Appropriate prosodic variation is valued by users

Rafael Escalante-Ruiz, University of Texas at El Paso

Abstract

When humans converse they can detect and respond to their interlocutor’s fleeting emotional changes. This ability is especially important in tutoring situations, because effective tutors assess the learner’s need for help and encouragement and act appropriately at the correct times. The most effective tutors are able, in addition, to detect emotions in the learner such as uncertainty, over-confidence, and enthusiasm, and then react with emotionally appropriate behaviors.^ Current computer speech-based systems lack the ability to detect the user’s emotional changes and thus are unable to respond in an emotionally appropriate way. While there has been research in emotion recognition and generation in tutoring systems, it has focused mainly on words. Previous research by Hollingsed and Ward [7] showed that varying the words of the acknowledgments of a speech-based tutoring system made the system better liked by users [7, 13]; however, the users complained about the fixed prosody of the system’s acknowledgments.^ The present research aimed to create a rule-based model of the behavior and response prosody of a human tutor and to test its effectiveness. The first goal was to discover the different types of emotions expressed by the tutor; to do this, 339 tutor acknowledgments contained in 16 tutor-student interactions were analyzed by a group of raters to find common emotion types. The second goal was to discover how these emotions were expressed, assuming that the cues to interpretation correspond to the speaker’s intent. To do this, responses rated high for each emotion type were grouped and analyzed to find commonalities in their prosody. The third goal was to find when the tutor used each emotion. To do this, the conversations were again analyzed to find commonalities in the context-of-occurrence of each emotion. Each commonality was quantified and the result was a set of rules that described the behavior of the tutor. For example, talking with a warm tone of voice when the student is uncertain, responding authoritatively to keep control when the student is over-confident, or responding with high energy when the student is enthusiastic. To test the effectiveness of these rules, they were integrated into a Wizard-of-Oz [8] tutoring system and 21 students were asked to interact with it and compared it to a system that produced random acknowledgments. The student’s perceptions of friendliness and naturalness were higher when using the rule-based tutoring system. Although only one of the three measures were significant, the users tended to prefer the system that was appropriately emotionally responsive. This suggests that emotional modeling with prosodic variation can be effective. ^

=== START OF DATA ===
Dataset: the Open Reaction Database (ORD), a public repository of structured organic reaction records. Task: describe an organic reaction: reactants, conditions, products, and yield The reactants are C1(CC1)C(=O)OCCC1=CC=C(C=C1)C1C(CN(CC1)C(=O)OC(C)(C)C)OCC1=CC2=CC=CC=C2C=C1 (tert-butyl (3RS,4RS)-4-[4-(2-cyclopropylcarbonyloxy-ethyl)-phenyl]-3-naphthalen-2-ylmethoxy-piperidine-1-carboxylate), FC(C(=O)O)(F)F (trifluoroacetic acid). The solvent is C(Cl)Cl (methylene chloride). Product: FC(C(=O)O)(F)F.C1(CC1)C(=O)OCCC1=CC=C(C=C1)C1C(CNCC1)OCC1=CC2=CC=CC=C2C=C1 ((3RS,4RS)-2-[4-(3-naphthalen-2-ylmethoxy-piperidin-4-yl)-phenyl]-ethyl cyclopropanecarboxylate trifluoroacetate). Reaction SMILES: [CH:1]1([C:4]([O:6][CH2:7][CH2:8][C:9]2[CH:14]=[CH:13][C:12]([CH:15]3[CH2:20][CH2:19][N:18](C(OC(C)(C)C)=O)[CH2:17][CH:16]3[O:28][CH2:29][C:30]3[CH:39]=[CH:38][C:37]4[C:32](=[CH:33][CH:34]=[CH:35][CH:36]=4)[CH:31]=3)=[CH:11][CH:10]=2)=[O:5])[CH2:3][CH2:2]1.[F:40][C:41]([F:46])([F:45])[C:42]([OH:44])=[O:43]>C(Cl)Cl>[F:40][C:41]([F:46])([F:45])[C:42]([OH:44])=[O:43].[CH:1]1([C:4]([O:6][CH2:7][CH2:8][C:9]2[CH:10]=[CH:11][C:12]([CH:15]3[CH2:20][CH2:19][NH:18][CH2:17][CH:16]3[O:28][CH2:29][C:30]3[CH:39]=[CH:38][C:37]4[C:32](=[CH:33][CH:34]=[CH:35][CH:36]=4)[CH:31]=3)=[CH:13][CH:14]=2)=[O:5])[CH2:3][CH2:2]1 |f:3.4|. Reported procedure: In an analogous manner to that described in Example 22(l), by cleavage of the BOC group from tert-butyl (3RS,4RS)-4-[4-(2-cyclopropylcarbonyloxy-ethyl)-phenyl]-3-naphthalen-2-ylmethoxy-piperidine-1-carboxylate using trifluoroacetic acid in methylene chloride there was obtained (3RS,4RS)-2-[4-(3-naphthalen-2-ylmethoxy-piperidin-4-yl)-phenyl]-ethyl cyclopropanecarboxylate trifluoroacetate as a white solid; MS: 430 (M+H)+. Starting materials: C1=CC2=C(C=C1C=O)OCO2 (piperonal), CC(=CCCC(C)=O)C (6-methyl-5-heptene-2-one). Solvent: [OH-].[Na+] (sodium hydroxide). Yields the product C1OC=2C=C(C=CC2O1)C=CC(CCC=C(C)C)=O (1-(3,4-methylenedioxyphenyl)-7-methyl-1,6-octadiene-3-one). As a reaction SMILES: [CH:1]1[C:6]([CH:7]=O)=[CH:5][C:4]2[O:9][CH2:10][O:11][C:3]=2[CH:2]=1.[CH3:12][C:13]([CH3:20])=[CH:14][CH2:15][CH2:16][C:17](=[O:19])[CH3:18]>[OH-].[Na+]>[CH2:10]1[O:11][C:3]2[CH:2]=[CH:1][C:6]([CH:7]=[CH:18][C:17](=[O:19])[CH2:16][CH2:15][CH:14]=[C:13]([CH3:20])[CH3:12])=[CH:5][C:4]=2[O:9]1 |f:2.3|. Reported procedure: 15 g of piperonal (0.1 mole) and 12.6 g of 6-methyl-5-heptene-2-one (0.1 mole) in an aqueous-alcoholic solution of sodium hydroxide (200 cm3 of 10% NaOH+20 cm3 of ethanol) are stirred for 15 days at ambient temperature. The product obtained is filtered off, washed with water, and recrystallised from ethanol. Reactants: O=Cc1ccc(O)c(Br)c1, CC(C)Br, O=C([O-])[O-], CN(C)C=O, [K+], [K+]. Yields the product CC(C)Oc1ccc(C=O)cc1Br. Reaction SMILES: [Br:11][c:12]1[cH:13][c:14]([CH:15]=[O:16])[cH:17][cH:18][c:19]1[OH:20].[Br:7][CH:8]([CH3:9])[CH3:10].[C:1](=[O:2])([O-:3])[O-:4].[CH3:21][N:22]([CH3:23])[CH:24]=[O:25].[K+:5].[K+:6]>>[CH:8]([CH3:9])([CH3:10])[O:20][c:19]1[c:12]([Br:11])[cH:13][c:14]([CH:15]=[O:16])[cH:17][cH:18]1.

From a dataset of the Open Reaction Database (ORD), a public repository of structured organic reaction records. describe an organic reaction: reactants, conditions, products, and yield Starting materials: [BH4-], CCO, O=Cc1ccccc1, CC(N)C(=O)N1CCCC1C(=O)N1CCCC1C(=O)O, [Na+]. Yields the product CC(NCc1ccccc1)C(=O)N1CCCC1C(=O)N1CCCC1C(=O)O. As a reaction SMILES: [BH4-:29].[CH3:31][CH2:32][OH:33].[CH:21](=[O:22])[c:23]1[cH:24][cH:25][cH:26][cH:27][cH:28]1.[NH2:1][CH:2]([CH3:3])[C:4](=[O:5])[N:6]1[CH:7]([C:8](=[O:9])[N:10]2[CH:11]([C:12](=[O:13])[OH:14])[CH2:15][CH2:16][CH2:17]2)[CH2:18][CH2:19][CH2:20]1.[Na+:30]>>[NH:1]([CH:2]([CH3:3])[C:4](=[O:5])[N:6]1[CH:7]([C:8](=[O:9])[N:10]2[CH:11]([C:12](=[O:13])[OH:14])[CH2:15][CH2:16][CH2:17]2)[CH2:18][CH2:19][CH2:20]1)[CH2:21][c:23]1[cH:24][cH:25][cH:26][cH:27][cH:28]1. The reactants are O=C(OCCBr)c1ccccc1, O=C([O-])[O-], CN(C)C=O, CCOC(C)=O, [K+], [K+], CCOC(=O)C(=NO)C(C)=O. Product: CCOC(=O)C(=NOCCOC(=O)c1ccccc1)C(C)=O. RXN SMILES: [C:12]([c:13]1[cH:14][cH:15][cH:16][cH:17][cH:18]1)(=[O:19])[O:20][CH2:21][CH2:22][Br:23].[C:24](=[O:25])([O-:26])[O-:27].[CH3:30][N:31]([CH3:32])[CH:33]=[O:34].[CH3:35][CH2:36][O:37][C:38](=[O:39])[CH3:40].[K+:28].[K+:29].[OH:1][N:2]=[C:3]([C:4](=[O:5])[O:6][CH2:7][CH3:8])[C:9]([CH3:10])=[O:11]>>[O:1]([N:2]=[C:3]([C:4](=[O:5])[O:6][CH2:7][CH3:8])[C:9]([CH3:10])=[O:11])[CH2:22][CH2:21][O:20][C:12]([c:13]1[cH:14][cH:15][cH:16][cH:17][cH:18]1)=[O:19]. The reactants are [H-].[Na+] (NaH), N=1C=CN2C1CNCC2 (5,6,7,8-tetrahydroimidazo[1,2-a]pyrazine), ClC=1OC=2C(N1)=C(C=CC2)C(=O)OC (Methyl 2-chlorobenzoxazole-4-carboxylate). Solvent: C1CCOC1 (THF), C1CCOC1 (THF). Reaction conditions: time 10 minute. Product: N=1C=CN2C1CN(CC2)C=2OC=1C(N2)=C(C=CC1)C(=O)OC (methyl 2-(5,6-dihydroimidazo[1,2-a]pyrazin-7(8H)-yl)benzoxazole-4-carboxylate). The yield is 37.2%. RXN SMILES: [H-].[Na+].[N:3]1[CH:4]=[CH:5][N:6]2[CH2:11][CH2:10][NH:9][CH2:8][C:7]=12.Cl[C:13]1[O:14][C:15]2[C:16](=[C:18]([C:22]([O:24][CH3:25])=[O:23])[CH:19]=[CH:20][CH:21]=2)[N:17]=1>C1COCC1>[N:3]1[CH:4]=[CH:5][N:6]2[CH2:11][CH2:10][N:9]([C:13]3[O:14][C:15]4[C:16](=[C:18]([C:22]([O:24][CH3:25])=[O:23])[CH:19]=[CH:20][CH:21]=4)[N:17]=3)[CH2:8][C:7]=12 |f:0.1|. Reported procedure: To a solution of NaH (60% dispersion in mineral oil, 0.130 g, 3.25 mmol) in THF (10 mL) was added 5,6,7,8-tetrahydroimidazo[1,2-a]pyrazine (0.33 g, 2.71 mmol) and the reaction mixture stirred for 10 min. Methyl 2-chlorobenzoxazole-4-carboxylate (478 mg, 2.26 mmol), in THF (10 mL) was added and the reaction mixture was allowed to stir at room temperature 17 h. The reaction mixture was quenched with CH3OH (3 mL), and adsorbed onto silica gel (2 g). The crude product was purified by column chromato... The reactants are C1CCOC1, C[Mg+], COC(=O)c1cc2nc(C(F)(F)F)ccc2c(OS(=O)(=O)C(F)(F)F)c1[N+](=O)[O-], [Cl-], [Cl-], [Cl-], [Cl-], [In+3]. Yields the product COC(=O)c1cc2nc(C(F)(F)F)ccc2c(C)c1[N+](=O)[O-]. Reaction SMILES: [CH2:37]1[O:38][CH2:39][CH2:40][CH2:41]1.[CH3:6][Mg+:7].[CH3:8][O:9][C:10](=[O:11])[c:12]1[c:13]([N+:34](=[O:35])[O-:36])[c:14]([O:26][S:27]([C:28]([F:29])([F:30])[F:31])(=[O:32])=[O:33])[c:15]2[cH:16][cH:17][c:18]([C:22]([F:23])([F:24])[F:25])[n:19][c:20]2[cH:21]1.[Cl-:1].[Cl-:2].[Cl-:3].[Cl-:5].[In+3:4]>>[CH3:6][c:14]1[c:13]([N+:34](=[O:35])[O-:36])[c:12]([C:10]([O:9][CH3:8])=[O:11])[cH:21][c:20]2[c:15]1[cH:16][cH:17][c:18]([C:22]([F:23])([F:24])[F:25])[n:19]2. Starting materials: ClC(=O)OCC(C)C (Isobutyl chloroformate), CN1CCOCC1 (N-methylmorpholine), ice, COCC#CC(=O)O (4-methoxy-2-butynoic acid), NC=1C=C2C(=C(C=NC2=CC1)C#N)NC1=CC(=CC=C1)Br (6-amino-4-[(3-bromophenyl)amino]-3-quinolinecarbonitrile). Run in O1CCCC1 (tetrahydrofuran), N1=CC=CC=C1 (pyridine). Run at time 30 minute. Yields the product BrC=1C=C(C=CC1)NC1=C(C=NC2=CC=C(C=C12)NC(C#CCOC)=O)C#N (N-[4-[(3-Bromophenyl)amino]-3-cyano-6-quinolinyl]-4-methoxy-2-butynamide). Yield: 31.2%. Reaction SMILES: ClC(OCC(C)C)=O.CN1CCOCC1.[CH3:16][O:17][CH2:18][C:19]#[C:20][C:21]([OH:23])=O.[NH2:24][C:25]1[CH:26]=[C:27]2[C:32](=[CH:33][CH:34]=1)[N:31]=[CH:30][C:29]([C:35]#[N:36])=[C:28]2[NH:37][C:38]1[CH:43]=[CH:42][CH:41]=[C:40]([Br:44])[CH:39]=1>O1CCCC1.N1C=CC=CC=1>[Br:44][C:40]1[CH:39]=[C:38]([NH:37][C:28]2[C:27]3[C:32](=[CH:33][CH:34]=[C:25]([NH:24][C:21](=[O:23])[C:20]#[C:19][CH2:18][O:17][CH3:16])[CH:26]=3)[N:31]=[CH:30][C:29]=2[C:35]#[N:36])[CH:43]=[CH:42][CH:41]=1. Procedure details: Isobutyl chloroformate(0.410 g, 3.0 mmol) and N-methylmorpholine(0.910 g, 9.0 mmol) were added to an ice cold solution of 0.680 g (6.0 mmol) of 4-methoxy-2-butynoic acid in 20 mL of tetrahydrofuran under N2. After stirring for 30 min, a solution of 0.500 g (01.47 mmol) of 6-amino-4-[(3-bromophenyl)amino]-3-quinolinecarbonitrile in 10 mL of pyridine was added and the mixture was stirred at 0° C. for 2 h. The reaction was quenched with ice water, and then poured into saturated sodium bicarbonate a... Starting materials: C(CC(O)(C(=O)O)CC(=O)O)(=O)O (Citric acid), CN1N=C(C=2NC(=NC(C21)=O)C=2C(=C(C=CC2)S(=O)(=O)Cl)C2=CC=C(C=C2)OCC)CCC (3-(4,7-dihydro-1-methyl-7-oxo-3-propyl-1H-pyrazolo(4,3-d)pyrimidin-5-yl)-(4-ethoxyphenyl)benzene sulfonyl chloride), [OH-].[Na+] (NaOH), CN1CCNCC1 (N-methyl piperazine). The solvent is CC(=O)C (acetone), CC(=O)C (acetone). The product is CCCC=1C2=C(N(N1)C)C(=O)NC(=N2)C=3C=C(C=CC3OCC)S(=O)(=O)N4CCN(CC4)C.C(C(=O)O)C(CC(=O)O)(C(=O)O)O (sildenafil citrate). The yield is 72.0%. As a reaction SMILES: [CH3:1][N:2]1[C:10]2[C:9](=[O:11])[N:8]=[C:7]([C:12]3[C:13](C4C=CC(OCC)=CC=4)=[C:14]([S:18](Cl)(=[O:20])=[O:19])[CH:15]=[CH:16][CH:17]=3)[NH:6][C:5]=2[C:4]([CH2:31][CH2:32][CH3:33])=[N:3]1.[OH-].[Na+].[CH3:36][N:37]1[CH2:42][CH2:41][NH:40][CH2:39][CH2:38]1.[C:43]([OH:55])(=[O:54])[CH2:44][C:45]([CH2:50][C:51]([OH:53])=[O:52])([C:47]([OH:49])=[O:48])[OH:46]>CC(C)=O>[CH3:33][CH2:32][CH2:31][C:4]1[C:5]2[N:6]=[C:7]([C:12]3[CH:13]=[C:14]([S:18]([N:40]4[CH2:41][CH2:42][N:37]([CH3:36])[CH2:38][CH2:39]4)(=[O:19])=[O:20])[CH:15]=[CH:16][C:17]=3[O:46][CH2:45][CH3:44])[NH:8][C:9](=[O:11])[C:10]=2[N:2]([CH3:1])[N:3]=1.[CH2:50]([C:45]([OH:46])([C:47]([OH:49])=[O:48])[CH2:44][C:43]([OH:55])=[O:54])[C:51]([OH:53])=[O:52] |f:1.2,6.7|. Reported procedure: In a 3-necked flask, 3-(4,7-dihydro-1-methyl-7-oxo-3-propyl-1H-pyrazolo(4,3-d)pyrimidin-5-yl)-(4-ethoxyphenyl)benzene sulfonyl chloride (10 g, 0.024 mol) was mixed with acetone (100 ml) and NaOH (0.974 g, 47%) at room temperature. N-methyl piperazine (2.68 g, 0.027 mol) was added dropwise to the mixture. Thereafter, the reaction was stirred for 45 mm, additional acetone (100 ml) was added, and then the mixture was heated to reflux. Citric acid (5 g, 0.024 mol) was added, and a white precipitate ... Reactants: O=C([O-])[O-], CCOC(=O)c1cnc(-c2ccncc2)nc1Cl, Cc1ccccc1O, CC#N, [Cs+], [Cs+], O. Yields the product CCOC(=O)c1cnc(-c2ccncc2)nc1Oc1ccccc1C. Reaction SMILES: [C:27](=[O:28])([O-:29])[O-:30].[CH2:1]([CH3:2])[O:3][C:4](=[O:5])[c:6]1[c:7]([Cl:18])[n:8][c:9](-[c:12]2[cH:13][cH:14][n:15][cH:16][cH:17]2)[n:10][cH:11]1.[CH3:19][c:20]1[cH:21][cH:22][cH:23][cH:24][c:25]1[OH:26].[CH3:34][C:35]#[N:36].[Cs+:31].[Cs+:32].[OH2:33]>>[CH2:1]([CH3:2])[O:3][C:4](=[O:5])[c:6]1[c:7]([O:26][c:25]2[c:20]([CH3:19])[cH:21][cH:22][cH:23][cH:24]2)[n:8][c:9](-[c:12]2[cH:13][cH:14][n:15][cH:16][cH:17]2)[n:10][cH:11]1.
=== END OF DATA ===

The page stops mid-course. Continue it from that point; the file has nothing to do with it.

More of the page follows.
Subject Area

Computer Science

Recommended Citation

Escalante-Ruiz, Rafael, "Appropriate prosodic variation is valued by users" (2009). ETD Collection for University of Texas, El Paso. AAI1482102.
http://digitalcommons.utep.edu/dissertations/AAI1482102

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